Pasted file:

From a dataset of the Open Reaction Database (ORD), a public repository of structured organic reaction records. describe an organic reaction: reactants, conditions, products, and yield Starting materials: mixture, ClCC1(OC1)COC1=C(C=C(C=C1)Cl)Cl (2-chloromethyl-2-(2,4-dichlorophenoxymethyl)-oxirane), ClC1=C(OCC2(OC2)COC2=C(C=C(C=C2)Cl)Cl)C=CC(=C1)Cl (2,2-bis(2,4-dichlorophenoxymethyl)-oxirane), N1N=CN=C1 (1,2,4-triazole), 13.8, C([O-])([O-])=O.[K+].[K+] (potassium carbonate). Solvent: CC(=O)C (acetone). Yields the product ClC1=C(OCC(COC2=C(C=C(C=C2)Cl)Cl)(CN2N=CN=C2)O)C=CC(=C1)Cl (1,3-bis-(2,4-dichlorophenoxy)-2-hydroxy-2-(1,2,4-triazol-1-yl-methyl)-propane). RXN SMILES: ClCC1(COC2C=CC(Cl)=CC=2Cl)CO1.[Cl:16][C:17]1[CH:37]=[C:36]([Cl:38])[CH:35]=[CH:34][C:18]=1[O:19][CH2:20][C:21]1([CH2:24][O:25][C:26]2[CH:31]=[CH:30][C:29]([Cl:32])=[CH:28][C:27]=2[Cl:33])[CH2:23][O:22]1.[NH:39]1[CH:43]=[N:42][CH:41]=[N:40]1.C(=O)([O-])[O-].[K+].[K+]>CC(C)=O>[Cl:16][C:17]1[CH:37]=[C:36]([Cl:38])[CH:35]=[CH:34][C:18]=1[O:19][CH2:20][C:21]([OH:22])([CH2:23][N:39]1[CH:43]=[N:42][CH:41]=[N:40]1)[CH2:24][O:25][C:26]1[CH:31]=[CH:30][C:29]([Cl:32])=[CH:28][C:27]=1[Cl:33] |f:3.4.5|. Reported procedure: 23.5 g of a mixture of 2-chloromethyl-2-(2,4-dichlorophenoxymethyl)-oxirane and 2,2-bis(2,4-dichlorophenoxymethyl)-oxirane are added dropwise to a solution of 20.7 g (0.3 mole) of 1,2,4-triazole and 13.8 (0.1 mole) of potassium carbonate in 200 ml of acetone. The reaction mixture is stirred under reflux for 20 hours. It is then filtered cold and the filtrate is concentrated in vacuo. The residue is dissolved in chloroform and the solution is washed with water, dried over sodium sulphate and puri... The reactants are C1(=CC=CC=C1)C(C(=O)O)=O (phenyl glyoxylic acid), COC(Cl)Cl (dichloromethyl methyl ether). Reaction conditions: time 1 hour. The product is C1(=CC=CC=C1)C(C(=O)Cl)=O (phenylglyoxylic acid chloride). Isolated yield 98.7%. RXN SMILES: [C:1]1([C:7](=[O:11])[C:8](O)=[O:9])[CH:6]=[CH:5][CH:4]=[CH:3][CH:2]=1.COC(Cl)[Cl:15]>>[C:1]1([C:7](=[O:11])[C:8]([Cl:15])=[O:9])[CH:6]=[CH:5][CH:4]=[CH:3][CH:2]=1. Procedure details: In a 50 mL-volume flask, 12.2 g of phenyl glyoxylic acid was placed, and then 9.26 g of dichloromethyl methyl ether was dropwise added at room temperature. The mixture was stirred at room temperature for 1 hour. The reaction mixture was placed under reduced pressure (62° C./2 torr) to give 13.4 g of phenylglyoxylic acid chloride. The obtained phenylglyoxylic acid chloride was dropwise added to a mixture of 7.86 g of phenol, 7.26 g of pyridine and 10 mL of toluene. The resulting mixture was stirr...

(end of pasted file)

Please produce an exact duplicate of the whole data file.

From a dataset of the Open Reaction Database (ORD), a public repository of structured organic reaction records. describe an organic reaction: reactants, conditions, products, and yield Starting materials: mixture, ClCC1(OC1)COC1=C(C=C(C=C1)Cl)Cl (2-chloromethyl-2-(2,4-dichlorophenoxymethyl)-oxirane), ClC1=C(OCC2(OC2)COC2=C(C=C(C=C2)Cl)Cl)C=CC(=C1)Cl (2,2-bis(2,4-dichlorophenoxymethyl)-oxirane), N1N=CN=C1 (1,2,4-triazole), 13.8, C([O-])([O-])=O.[K+].[K+] (potassium carbonate). Solvent: CC(=O)C (acetone). Yields the product ClC1=C(OCC(COC2=C(C=C(C=C2)Cl)Cl)(CN2N=CN=C2)O)C=CC(=C1)Cl (1,3-bis-(2,4-dichlorophenoxy)-2-hydroxy-2-(1,2,4-triazol-1-yl-methyl)-propane). RXN SMILES: ClCC1(COC2C=CC(Cl)=CC=2Cl)CO1.[Cl:16][C:17]1[CH:37]=[C:36]([Cl:38])[CH:35]=[CH:34][C:18]=1[O:19][CH2:20][C:21]1([CH2:24][O:25][C:26]2[CH:31]=[CH:30][C:29]([Cl:32])=[CH:28][C:27]=2[Cl:33])[CH2:23][O:22]1.[NH:39]1[CH:43]=[N:42][CH:41]=[N:40]1.C(=O)([O-])[O-].[K+].[K+]>CC(C)=O>[Cl:16][C:17]1[CH:37]=[C:36]([Cl:38])[CH:35]=[CH:34][C:18]=1[O:19][CH2:20][C:21]([OH:22])([CH2:23][N:39]1[CH:43]=[N:42][CH:41]=[N:40]1)[CH2:24][O:25][C:26]1[CH:31]=[CH:30][C:29]([Cl:32])=[CH:28][C:27]=1[Cl:33] |f:3.4.5|. Reported procedure: 23.5 g of a mixture of 2-chloromethyl-2-(2,4-dichlorophenoxymethyl)-oxirane and 2,2-bis(2,4-dichlorophenoxymethyl)-oxirane are added dropwise to a solution of 20.7 g (0.3 mole) of 1,2,4-triazole and 13.8 (0.1 mole) of potassium carbonate in 200 ml of acetone. The reaction mixture is stirred under reflux for 20 hours. It is then filtered cold and the filtrate is concentrated in vacuo. The residue is dissolved in chloroform and the solution is washed with water, dried over sodium sulphate and puri... The reactants are C1(=CC=CC=C1)C(C(=O)O)=O (phenyl glyoxylic acid), COC(Cl)Cl (dichloromethyl methyl ether). Reaction conditions: time 1 hour. The product is C1(=CC=CC=C1)C(C(=O)Cl)=O (phenylglyoxylic acid chloride). Isolated yield 98.7%. RXN SMILES: [C:1]1([C:7](=[O:11])[C:8](O)=[O:9])[CH:6]=[CH:5][CH:4]=[CH:3][CH:2]=1.COC(Cl)[Cl:15]>>[C:1]1([C:7](=[O:11])[C:8]([Cl:15])=[O:9])[CH:6]=[CH:5][CH:4]=[CH:3][CH:2]=1. Procedure details: In a 50 mL-volume flask, 12.2 g of phenyl glyoxylic acid was placed, and then 9.26 g of dichloromethyl methyl ether was dropwise added at room temperature. The mixture was stirred at room temperature for 1 hour. The reaction mixture was placed under reduced pressure (62° C./2 torr) to give 13.4 g of phenylglyoxylic acid chloride. The obtained phenylglyoxylic acid chloride was dropwise added to a mixture of 7.86 g of phenol, 7.26 g of pyridine and 10 mL of toluene. The resulting mixture was stirr...